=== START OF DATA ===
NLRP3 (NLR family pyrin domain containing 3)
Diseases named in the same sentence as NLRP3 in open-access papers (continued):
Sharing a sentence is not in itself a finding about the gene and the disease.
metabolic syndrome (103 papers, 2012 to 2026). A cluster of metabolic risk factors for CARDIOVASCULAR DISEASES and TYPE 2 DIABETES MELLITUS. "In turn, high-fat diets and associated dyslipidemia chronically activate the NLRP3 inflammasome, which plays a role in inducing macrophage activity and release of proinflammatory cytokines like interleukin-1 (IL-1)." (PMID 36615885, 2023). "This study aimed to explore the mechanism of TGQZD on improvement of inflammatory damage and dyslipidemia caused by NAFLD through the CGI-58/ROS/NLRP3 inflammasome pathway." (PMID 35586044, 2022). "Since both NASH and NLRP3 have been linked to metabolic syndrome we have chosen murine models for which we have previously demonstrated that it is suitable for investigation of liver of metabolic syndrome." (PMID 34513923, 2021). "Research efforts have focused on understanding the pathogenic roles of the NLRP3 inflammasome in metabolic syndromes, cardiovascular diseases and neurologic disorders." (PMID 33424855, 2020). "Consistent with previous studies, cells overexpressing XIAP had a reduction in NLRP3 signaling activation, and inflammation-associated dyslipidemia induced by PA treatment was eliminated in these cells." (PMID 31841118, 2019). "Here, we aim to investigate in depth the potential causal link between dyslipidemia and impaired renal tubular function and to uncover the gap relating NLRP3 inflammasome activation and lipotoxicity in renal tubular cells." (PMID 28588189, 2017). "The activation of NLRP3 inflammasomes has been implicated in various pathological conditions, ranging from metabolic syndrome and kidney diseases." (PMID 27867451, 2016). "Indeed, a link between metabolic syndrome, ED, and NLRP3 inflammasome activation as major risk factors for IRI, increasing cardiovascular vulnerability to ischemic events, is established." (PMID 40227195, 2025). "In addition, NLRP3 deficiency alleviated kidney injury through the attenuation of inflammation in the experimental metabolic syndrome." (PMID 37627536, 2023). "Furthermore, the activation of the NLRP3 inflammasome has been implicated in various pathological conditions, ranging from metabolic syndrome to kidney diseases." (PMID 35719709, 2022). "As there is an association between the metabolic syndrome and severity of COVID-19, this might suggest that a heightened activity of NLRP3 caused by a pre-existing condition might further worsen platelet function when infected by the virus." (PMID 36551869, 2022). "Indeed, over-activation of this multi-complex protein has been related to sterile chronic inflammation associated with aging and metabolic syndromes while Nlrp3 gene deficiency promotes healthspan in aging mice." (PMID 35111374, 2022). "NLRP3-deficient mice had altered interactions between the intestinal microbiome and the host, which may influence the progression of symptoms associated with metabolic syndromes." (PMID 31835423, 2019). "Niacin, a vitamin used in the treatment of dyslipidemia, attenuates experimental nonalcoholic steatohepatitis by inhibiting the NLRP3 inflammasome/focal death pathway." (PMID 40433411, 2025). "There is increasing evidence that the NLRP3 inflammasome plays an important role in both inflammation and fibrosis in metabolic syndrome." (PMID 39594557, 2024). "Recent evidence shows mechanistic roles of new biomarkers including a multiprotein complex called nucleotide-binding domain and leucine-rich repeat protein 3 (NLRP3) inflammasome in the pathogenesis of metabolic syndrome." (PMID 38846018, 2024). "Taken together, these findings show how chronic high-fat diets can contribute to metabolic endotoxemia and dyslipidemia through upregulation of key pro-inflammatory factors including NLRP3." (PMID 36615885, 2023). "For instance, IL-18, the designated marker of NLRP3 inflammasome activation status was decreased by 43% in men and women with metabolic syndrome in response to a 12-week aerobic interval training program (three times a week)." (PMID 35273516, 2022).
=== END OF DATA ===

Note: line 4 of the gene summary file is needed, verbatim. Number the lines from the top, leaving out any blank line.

metabolic syndrome (103 papers, 2012 to 2026). A cluster of metabolic risk factors for CARDIOVASCULAR DISEASES and TYPE 2 DIABETES MELLITUS. "In turn, high-fat diets and associated dyslipidemia chronically activate the NLRP3 inflammasome, which plays a role in inducing macrophage activity and release of proinflammatory cytokines like interleukin-1 (IL-1)." (PMID 36615885, 2023). "This study aimed to explore the mechanism of TGQZD on improvement of inflammatory damage and dyslipidemia caused by NAFLD through the CGI-58/ROS/NLRP3 inflammasome pathway." (PMID 35586044, 2022). "Since both NASH and NLRP3 have been linked to metabolic syndrome we have chosen murine models for which we have previously demonstrated that it is suitable for investigation of liver of metabolic syndrome." (PMID 34513923, 2021). "Research efforts have focused on understanding the pathogenic roles of the NLRP3 inflammasome in metabolic syndromes, cardiovascular diseases and neurologic disorders." (PMID 33424855, 2020). "Consistent with previous studies, cells overexpressing XIAP had a reduction in NLRP3 signaling activation, and inflammation-associated dyslipidemia induced by PA treatment was eliminated in these cells." (PMID 31841118, 2019). "Here, we aim to investigate in depth the potential causal link between dyslipidemia and impaired renal tubular function and to uncover the gap relating NLRP3 inflammasome activation and lipotoxicity in renal tubular cells." (PMID 28588189, 2017). "The activation of NLRP3 inflammasomes has been implicated in various pathological conditions, ranging from metabolic syndrome and kidney diseases." (PMID 27867451, 2016). "Indeed, a link between metabolic syndrome, ED, and NLRP3 inflammasome activation as major risk factors for IRI, increasing cardiovascular vulnerability to ischemic events, is established." (PMID 40227195, 2025). "In addition, NLRP3 deficiency alleviated kidney injury through the attenuation of inflammation in the experimental metabolic syndrome." (PMID 37627536, 2023). "Furthermore, the activation of the NLRP3 inflammasome has been implicated in various pathological conditions, ranging from metabolic syndrome to kidney diseases." (PMID 35719709, 2022). "As there is an association between the metabolic syndrome and severity of COVID-19, this might suggest that a heightened activity of NLRP3 caused by a pre-existing condition might further worsen platelet function when infected by the virus." (PMID 36551869, 2022). "Indeed, over-activation of this multi-complex protein has been related to sterile chronic inflammation associated with aging and metabolic syndromes while Nlrp3 gene deficiency promotes healthspan in aging mice." (PMID 35111374, 2022). "NLRP3-deficient mice had altered interactions between the intestinal microbiome and the host, which may influence the progression of symptoms associated with metabolic syndromes." (PMID 31835423, 2019). "Niacin, a vitamin used in the treatment of dyslipidemia, attenuates experimental nonalcoholic steatohepatitis by inhibiting the NLRP3 inflammasome/focal death pathway." (PMID 40433411, 2025). "There is increasing evidence that the NLRP3 inflammasome plays an important role in both inflammation and fibrosis in metabolic syndrome." (PMID 39594557, 2024). "Recent evidence shows mechanistic roles of new biomarkers including a multiprotein complex called nucleotide-binding domain and leucine-rich repeat protein 3 (NLRP3) inflammasome in the pathogenesis of metabolic syndrome." (PMID 38846018, 2024). "Taken together, these findings show how chronic high-fat diets can contribute to metabolic endotoxemia and dyslipidemia through upregulation of key pro-inflammatory factors including NLRP3." (PMID 36615885, 2023). "For instance, IL-18, the designated marker of NLRP3 inflammasome activation status was decreased by 43% in men and women with metabolic syndrome in response to a 12-week aerobic interval training program (three times a week)." (PMID 35273516, 2022).